Understanding the options in elder care
As family members or friends get older, they may need more support than you’re able to provide. Making the decision to get help can be an emotional time, so it’s important that you understand the different elderly care options your parent has. Working together to choose support based on their needs, condition and personality could make them happier and more comfortable.
There are a number of options for care at home and in homes for those who are making their own arrangements. We look at some of the most popular choices.
Home care gives your loved one the support they need to help them to stay in their own home. A carer will visit the house to help them with tasks they’re no longer unable to carry out alone.
Your home care choices are tailored to suit your parent’s needs, so they can choose the level of care they receive. Whether they need help carrying out household chores or personal support with dressing, bathing and medicine, care can be arranged to them.
Having a carer visit the house can also provide your loved one with a sense of companionship, which can be nice for them if they live alone. A home carer can also be used to step in when family is unavailable to help.
As a particularly popular option for those recovering from surgery or a debilitating illness, day care will allow your loved one to recover while making friends and socialising with others. Your relative will visit a care home during the day but will not live there permanently.
During your relative’s time in day care, the carers will make sure they attempt a manageable amount of exercise and eat a balanced diet, while allowing them to get the rest they need.
Short-stay or respite care
Short-stay residential care, commonly also referred to as respite care, is an option that gives your loved one the opportunity to stay in a care home temporarily. People often use short-stay care to give full time carers a break.
If you look after your family member, short-stay care is a great option if you’re planning to take a holiday and are worried about leaving them alone. Also if you fall ill and need some time to recover, respite care can be used to make sure your loved one can still receive the level of support they need.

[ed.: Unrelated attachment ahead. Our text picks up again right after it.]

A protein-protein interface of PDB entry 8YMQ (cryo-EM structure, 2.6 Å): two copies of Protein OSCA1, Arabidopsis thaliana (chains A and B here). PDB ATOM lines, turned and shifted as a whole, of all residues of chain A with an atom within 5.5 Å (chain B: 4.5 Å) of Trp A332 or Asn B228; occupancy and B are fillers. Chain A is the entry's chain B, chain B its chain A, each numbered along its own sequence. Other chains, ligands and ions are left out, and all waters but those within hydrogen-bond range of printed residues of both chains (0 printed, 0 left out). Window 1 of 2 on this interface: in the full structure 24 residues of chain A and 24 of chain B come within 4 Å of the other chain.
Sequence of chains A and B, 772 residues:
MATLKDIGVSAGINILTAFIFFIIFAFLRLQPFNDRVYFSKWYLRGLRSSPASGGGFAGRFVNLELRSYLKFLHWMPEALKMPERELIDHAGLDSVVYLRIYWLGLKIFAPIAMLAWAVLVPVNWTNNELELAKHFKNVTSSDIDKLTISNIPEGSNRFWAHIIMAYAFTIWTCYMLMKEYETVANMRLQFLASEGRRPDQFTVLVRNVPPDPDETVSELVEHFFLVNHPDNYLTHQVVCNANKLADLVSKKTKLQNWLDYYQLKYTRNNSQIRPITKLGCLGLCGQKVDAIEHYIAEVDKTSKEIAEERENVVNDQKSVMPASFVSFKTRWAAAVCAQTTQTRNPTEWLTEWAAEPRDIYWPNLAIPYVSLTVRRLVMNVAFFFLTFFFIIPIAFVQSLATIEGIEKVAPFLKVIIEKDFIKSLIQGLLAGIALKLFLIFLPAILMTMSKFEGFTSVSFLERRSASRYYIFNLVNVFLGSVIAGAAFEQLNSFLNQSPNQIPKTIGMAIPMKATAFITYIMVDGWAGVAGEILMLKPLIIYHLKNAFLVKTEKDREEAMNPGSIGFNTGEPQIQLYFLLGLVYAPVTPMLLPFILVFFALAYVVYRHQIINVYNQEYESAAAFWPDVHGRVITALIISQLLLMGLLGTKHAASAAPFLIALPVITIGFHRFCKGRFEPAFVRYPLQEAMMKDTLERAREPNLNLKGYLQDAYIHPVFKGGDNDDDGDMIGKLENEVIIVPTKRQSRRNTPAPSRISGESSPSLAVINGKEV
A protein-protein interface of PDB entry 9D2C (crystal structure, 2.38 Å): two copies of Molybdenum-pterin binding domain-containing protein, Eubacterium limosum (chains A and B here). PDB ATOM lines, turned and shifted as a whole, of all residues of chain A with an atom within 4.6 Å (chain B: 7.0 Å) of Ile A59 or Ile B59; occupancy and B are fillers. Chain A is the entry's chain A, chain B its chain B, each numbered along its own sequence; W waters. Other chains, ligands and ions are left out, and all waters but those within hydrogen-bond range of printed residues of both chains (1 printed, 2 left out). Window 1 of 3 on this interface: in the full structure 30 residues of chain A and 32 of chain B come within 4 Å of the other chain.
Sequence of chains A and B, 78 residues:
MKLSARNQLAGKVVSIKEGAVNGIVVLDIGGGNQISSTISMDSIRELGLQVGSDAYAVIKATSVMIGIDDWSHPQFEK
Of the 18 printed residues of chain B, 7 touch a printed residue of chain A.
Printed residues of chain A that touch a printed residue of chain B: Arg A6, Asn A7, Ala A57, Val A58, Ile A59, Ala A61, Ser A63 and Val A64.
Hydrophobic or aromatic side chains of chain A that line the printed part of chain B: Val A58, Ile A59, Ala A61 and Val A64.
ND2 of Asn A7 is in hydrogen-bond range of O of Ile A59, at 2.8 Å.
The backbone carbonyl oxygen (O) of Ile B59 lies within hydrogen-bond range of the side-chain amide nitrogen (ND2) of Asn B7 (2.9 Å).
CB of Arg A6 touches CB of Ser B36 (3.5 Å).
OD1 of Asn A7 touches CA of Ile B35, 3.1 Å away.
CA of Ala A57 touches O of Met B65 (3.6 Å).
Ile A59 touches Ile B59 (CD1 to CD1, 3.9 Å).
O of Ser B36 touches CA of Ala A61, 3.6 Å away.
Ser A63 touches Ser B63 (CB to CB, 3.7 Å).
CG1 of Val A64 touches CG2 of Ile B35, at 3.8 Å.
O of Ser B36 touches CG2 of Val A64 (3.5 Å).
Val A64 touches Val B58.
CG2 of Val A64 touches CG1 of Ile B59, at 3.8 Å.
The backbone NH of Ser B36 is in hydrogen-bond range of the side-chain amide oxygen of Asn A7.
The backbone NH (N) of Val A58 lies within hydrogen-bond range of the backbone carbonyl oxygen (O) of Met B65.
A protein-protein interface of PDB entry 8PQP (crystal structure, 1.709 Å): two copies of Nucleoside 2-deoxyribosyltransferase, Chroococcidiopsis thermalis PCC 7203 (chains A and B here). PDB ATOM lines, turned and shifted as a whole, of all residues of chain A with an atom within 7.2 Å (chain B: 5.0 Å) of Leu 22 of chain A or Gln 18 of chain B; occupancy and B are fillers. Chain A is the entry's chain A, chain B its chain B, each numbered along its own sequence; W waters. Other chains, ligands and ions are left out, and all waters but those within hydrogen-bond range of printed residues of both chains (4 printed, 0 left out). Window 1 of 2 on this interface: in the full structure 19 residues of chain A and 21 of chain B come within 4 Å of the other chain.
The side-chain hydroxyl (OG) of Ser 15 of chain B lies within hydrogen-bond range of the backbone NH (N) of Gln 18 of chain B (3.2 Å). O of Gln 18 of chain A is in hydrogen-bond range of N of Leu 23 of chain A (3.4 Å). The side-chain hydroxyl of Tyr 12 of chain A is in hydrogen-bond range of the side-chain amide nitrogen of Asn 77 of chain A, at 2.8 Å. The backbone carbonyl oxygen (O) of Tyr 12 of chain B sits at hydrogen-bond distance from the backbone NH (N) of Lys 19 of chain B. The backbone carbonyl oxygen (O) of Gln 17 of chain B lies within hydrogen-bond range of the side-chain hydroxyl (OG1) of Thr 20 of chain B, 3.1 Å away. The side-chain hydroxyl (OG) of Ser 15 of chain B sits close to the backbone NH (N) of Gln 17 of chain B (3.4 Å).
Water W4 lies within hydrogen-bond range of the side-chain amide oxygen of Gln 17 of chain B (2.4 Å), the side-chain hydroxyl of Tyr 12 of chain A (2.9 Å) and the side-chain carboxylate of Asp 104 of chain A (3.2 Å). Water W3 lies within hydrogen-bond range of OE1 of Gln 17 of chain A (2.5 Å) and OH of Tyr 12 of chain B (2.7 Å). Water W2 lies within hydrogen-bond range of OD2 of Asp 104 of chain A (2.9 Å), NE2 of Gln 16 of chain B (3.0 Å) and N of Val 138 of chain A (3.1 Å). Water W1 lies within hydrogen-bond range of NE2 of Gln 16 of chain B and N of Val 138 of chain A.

It can also be used as a trial for moving your loved one into a residential care home, and will give them the opportunity to get a feel for the home and whether they’ll be happy there. They can normally stay in temporary residential care for anywhere between a couple of days to six weeks.
If your relative moves into a residential care home, the costs will cover their accommodation, on-site nurses and 24-hour personal care. Elderly people regularly choose to move into a care home when they’re struggling to cope at home without help, as care home life allows residents to enjoy an improved quality of life without having to worry about coping on their own.
Although residential care involves moving away from home, most homes encourage residents to bring personal items to help them settle in, and some even allow residents to bring their pets with them.
Moving into residential care also gives your loved one the opportunity to make new friends. Many care homes have groups and clubs for their residents where they can meet people with common interests and carry out the activities and hobbies they enjoy.
If you think your loved one would be most comfortable moving into a care home but they have more demanding needs, it might be worth considering a residential nursing home. Your parent would receive 24-hour personal support from specialist nurses in a nursing home while being able to enjoy the company of other residents.
Caring for different conditions such as dementia
Most care homes cater for specific conditions that may need a higher level of care. Conditions such as dementia, Huntington’s and Parkinson’s can be debilitating and disorientating for your loved one, so it’s vital that they receive special care to help them live the rest of their life as untroubled as possible.
Some care homes specialise in providing specialist end-of-life care for people with terminal illnesses. End-of-life care homes, also referred to as palliative care, provide residents with both physical and emotional support.
The specialist carers and nurses within a palliative care home will make sure that your relatives’s physical, psychological and social needs are met while taking into consideration any spiritual and religious needs they have.
The staff will always be there to provide emotional support and psychological care as well as relief from any physical sickness.
Choosing the right elderly care
It’s important to consider the best choice for your family member and, if they are able to, make a joint decision on the support they receive as they grow older. It can be an emotional and stressful time, but considering all your options and where your loved one will be comfortable while receiving the care they need.
National Care Home Open Day 2015
June 19 is National Care Home Open Day, where thousands homes across the UK will open their doors for people to visit and gain insight into home life. The nationwide initiative arranges events and activities to help build lasting links between the residents and their local communities.
The theme of the day is the arts and valuing staff, so whether you want to pop down to see the creative activities residents get up to, or say thanks to the carers, there will be plenty to see and do.
Bupa care homes will be participating in National Care Home Open Day in 2015. Find out more about the elderly support team that put in all the hard work behind the scenes below here: http://www.bupa.co.uk/care-services/care-journey-guide
If you’d like to know more about choosing the right care at home and away, take a look at our wide range of articles looking at this issue.
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